Here the Moran 6000 in MSC Vittoria’s shade is silhouetted, whereas the one following catches the light on its superstructure facets.

At 2 to 3 miles, it’s shimmered again, as two of the Moran 6000s sail Monaco Bridge.

Margaret returns from sailing Conti Cortesia.

And finally, with Coho in the background, it’s Eastern Dawn pushing an almost color matching fuel barge, in Balico colors.

All photos less than a week old, WVD.

How about a new day, a new month, a new year, and a new hull in the sixth boro!  Can you recognize the profiles sans color?

As it passes Norton Point inbound, you begin to make out the color.

Once well inside Gravesend Bay–that’s the west end of Coney Island in the background–the colors increase in their vividness.

Here is the moment when the new ferry,

Sandy Ground, actually enters the Upper Bay portion of the boro, where she will work, if ferry JFK is her model, until the year 2078!!  That’s 56 years from now, and I’ve no clue what the sixth boro will look like–or what vessels will traffic it– 56 years from now.  Here‘s more context on Sandy Ground, Staten Island.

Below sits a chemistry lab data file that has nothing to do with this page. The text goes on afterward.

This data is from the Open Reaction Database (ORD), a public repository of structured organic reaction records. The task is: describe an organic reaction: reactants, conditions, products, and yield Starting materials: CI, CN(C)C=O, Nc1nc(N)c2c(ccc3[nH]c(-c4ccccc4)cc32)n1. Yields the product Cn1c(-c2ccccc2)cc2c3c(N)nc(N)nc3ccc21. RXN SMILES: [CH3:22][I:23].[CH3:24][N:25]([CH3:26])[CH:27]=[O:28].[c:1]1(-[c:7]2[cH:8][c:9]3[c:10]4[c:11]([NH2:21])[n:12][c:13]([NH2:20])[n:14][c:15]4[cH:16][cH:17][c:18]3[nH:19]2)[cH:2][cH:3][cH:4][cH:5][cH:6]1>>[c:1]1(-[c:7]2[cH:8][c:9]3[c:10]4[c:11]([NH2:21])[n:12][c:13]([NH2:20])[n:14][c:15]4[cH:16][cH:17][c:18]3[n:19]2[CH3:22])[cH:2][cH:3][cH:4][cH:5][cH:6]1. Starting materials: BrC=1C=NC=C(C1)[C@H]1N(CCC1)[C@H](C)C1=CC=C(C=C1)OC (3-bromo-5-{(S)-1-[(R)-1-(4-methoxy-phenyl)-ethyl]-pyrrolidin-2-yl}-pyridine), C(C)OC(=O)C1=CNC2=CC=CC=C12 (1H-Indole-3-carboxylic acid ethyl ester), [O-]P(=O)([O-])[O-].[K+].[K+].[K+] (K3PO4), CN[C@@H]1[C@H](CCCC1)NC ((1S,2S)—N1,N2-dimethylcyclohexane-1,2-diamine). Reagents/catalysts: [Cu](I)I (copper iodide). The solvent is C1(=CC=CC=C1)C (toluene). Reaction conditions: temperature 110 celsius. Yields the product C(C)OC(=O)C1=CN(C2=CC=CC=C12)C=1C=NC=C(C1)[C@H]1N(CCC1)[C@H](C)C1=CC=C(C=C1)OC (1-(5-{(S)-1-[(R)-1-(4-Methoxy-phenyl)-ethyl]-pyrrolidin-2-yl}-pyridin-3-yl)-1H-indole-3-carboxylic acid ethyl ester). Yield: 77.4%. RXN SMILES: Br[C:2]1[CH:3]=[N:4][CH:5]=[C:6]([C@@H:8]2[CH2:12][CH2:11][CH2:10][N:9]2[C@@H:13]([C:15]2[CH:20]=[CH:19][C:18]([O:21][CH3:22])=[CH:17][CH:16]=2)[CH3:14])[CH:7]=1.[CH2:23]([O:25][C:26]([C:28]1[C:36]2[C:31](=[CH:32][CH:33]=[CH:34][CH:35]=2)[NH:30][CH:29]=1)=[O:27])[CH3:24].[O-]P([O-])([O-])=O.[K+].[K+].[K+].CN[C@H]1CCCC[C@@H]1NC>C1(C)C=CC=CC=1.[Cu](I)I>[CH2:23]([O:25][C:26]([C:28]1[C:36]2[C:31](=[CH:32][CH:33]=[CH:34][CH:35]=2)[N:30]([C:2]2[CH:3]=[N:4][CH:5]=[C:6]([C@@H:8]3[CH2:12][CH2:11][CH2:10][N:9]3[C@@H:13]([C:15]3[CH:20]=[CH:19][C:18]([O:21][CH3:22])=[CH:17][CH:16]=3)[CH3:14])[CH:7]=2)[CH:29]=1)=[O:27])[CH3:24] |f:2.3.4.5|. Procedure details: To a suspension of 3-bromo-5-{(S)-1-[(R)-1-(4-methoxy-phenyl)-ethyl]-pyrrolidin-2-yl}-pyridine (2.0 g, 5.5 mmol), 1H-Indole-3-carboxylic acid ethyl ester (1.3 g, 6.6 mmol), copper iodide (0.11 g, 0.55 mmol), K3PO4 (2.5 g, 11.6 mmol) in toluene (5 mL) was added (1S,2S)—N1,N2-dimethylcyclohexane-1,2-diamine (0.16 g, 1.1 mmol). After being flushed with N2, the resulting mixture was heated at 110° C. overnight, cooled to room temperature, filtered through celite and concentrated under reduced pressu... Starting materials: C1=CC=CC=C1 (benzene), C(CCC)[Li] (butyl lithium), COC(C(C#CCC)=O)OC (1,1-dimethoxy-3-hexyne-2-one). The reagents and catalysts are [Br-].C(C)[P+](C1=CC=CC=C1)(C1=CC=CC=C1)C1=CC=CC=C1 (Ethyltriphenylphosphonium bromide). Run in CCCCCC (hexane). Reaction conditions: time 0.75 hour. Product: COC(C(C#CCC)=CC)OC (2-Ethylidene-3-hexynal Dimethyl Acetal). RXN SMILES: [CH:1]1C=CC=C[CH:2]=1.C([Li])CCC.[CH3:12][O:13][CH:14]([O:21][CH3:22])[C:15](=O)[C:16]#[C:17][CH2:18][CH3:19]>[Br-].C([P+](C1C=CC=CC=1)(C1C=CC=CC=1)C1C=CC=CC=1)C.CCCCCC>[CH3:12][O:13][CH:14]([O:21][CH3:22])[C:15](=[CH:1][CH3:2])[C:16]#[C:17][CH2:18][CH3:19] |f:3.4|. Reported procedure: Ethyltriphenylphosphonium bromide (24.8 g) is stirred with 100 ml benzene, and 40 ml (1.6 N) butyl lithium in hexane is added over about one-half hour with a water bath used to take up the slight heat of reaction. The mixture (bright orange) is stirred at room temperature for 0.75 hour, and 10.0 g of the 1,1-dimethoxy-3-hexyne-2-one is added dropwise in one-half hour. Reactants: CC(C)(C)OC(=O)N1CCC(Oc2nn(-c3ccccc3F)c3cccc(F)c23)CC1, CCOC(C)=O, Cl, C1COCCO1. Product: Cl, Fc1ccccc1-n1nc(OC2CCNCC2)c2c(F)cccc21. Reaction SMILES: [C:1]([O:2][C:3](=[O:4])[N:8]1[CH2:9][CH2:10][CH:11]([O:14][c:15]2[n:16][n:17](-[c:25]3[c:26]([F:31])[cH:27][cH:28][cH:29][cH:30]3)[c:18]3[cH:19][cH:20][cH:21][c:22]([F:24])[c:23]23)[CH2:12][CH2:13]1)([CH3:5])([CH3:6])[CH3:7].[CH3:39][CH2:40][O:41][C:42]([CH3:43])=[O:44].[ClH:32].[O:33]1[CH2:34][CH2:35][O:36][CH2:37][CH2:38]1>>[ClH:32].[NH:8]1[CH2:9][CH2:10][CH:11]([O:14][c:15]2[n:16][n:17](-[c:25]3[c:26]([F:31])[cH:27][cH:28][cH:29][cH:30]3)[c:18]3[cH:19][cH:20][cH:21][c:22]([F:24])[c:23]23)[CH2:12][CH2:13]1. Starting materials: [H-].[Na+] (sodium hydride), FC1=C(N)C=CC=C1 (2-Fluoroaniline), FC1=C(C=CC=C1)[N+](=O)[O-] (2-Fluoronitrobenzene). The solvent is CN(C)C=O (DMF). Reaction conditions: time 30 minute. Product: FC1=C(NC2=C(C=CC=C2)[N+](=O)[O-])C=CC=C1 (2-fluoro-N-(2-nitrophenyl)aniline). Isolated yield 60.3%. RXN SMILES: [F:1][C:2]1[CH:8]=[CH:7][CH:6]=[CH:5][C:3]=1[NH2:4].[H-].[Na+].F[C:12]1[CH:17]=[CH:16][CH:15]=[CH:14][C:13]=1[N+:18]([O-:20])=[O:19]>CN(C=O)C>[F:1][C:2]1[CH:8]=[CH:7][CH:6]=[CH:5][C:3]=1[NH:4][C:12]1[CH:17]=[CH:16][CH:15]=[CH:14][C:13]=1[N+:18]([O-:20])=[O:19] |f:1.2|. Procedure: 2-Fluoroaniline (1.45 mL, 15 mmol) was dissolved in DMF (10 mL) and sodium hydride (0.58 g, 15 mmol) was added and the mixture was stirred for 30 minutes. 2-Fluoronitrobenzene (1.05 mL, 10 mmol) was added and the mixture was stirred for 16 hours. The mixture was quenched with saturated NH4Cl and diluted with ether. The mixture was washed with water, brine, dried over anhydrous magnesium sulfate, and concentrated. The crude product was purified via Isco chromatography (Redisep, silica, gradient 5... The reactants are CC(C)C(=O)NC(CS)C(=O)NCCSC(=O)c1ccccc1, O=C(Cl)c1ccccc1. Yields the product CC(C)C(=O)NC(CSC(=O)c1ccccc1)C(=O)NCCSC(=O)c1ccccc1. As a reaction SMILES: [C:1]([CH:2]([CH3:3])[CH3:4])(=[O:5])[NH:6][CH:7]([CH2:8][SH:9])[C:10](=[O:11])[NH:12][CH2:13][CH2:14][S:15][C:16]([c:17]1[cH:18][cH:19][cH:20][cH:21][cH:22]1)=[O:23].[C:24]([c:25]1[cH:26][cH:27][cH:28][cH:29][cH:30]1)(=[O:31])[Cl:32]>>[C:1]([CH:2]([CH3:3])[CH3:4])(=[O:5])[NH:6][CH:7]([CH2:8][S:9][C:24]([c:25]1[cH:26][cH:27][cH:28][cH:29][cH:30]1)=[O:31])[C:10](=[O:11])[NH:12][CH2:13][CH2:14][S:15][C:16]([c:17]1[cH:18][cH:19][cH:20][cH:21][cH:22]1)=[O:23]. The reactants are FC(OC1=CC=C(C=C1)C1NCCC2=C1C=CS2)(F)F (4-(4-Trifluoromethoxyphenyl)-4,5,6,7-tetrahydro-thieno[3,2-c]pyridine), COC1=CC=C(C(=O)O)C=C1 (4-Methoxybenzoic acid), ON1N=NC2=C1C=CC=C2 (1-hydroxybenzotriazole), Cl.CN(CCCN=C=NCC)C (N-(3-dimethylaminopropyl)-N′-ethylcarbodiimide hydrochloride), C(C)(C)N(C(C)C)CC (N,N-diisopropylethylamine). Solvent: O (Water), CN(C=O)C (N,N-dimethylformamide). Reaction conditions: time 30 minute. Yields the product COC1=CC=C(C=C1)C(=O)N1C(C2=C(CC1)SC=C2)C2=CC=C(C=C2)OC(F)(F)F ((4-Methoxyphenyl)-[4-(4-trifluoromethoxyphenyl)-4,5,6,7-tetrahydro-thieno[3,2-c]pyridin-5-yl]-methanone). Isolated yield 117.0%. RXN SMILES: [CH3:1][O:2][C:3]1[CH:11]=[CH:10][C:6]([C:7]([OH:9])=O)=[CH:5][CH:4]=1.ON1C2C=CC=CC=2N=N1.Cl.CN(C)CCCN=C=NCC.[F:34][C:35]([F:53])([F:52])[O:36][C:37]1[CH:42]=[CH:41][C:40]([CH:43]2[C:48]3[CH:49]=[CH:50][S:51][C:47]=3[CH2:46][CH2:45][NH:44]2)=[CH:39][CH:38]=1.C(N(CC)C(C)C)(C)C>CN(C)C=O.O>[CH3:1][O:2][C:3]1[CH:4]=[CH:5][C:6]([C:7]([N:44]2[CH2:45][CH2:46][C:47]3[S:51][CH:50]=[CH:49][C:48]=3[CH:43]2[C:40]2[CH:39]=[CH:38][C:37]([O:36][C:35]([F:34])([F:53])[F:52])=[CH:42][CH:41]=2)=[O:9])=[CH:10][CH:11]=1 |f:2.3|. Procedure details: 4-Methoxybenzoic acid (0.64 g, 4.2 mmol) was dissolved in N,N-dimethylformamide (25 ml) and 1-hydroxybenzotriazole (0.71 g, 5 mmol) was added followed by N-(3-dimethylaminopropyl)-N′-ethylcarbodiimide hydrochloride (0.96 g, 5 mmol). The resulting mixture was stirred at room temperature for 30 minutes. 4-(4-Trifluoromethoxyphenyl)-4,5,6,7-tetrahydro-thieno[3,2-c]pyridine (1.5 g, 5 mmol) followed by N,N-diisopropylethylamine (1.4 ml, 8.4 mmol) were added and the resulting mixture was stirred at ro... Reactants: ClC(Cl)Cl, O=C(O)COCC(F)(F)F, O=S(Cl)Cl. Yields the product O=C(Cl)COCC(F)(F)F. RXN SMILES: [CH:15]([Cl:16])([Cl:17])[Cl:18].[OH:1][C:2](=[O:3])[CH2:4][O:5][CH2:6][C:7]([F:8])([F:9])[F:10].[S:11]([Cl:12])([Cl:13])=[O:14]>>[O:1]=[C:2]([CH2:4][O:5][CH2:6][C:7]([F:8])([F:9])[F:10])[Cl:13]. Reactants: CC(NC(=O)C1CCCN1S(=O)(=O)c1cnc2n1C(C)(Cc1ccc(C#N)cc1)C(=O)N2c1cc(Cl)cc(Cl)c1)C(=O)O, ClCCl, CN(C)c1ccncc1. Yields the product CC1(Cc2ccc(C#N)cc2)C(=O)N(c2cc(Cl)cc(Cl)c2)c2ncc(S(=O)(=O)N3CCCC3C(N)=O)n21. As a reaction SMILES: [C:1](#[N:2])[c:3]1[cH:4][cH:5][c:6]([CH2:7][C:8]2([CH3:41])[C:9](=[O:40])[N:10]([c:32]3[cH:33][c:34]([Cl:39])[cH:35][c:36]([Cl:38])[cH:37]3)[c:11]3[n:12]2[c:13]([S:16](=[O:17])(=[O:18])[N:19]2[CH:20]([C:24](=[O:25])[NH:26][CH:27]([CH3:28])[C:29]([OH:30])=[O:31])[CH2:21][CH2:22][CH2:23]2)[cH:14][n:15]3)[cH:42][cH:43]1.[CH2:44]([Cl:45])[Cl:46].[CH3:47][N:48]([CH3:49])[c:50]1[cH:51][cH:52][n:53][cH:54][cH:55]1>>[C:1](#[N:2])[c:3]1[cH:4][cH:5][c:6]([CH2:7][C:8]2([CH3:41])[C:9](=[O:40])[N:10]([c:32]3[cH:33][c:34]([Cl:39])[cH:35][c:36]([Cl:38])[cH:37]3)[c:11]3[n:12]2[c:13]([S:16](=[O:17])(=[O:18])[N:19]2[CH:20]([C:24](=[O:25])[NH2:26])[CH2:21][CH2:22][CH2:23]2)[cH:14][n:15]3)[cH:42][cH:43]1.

Once she was inside the VZ Bridge, I ran from South Beach, where I got the photos above, to Fort Wadsworth, and caught Margaret Moran sidling up to Sarah Dann.

I first thought the final portion of the tow would be Margaret‘s, but I was wrong; 

while Susan Miller provided a close-up platform, Margaret then delivered

crew to the new ferry, and

lines came across from Doris Moran, the tailboat for the last several miles to Caddell‘s , where the protective gear will be removed and the ferry prepped for service. 

 

By this hour, the fog had cleared just enough that the iconic skyline of Brooklyn and Manhattan was blotted out, giving the illusion that the tow is still at sea.